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Eastern Orthodoxy

A Christian Faith that believes in Jesus Christ as both Son of God and God, and in the Seven Ecumenical Councils of the Church. God is defined as the Holy Trinity, which is One God in Three Persons (God the Father, God the Son, and God the Holy Spirit). The statement of the Orthodox Christian faith is the Nicene Creed.

2,233 Questions
History of Europe
Catholicism
Eastern Orthodoxy

When and how did the Great Schism begin?

The "Eastern Schism" (as it is known in the Roman Catholic Church) or "Great Schism" (as it is known in the Orthodox Church) can be dated to 1054, when Cardinal Humbert and two papal legates delivered a bull of excommunication against Patriarch Caerularius of Constantinople (as well as Leo of Achrida and their adherents); other sources give the date of the schism as 1056. However, things are not really that simple. There were fractures before 1054 between Eastern and Western Christianity, and there were temporary reconciliations afterwards. For a more thorough coverage of the schism, from both the Orthodox and Roman Catholic viewpoints, see the first two links below. There was also a Western Schism (referenced in the previous answers listed here) which lasted from 1378 to 1417, but this was a division within the Roman Catholic Church and had nothing to do with Eastern Orthodoxy. See the other link below for more information on this event. Answer The Western Schism or Great Schism lasted from A.D. 1378 until A.D.1417 and began when the Roman mobs forced the College of Cardinals to elect an Italian as a pope. The cardinals declared the election invalid saying that they had voted under a lot of pressure. Later they elected a second Italian pope who refused to resign and the church faced the problem of being led by two popes. This problem became known as the Great Schism.

Answer This happened soon after the Great Schism of 1054 AD. The year 1054 AD is generally regarded as the final date of the split in the Universal Church, which began in the year 800 AD when Charlemange set himself up as a rival king to the Eastern Roman Emperor in Constantinople. The year 800 marks the beginning of the separation between the Latin West and the Orthodox East, which concluded in 1054 with the mutual excommunications by Cardinal Humbertus and Patriarch Michael I of Constantinople in the Church of Hagia Sophia. From 1054 onwards, the Western Christians became known as Roman Catholics and the Eastern Christians became known as the Orthodox Church. first of all, it is when did the great schism begin and i dont know

Answer2: As time passed, efforts were made to translate the Bible into the languages that people commonly spoke. Few could read the Bible in the Hebrew or Greek in which it was written. Almost 300 years before Jesus lived on earth, work began on translating the Hebrew Scriptures into Greek. That translation is known as the Greek Septuagint. Some 700 years later, Jerome produced a famous translation known as the Vulgate. This was a rendering of the Hebrew and Greek Scriptures into Latin, which was the common tongue of the Roman Empire of that time.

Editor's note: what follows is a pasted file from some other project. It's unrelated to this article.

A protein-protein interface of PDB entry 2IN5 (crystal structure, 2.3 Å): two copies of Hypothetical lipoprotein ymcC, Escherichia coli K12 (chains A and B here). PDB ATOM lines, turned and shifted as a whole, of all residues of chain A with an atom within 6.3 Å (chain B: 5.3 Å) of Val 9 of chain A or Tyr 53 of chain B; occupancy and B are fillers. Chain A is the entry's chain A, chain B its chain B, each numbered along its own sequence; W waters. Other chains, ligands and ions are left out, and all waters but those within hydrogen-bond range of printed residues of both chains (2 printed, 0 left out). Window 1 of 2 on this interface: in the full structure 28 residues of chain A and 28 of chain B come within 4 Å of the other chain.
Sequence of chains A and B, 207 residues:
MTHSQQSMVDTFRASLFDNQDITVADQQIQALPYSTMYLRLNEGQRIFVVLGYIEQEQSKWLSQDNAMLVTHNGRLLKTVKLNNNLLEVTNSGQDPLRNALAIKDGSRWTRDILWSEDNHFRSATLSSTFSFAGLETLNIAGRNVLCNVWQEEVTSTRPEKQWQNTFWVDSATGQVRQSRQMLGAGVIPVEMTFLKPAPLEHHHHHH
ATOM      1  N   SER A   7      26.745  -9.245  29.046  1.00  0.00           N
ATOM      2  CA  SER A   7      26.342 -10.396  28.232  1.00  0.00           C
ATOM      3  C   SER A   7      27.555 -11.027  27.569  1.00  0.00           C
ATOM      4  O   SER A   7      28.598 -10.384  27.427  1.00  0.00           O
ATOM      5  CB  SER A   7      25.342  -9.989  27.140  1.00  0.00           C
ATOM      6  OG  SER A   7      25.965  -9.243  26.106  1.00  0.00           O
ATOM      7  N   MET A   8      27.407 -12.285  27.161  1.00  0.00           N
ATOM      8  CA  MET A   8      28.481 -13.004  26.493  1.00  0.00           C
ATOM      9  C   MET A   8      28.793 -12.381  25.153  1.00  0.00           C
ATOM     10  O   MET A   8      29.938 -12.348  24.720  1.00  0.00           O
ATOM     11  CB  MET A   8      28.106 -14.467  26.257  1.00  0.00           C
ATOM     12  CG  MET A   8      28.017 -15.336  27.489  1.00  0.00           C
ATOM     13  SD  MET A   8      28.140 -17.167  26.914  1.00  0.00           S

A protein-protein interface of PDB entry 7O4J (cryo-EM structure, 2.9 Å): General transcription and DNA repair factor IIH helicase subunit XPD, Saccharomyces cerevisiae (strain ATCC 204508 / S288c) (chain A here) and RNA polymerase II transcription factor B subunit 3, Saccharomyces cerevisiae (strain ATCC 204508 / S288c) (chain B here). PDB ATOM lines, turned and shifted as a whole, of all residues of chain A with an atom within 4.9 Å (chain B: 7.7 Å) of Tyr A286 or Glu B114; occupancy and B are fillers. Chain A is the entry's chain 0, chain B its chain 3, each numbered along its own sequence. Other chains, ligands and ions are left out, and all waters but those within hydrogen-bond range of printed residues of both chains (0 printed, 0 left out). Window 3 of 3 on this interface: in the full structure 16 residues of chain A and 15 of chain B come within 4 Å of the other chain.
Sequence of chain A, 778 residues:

Later, Latin began to fade as a common language. Only the well-educated maintained familiarity with Latin, and the Catholic Church resisted efforts to translate the Bible into other languages. Religious leaders argued that Hebrew, Greek, and Latin were the only suitable Bible languages.

In the ninth century C.E., Methodius and Cyril, Thessalonian missionaries acting on behalf of the Eastern Church in Byzantium, promoted the use of Slavic as a church language. Their goal was to enable the Slavic peoples of Eastern Europe, who understood neither Greek nor Latin, to learn about God in their own language.

These missionaries, however, met with fierce opposition from German priests, who sought to impose Latin as a defense against the expanding influence of Byzantine Christianity. Clearly, politics were more important to them than people's religious education. Increasing tensions between the Western and Eastern branches of Christendom led to the division between Roman Catholicism and Eastern Orthodoxy in 1054.

616263
Easter
Eastern Orthodoxy
Calendar

What day did Easter fall on in 1959?

It fell on Sunday, March 25, 1959.

Easter was not on March 25 in 1959. It was on March 29, 1959.

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Christianity
Catholicism
Eastern Orthodoxy

What caused the split between the Catholic Church and the Eastern Orthodox Church?

The primary disagreement between the two branches of the Church were political in nature, but they were given, at the time of the break definite differences. The exact reasons latched onto for the actual split were the use of leavened bread in the East and the removal of the Holy Father's name from the diptychs.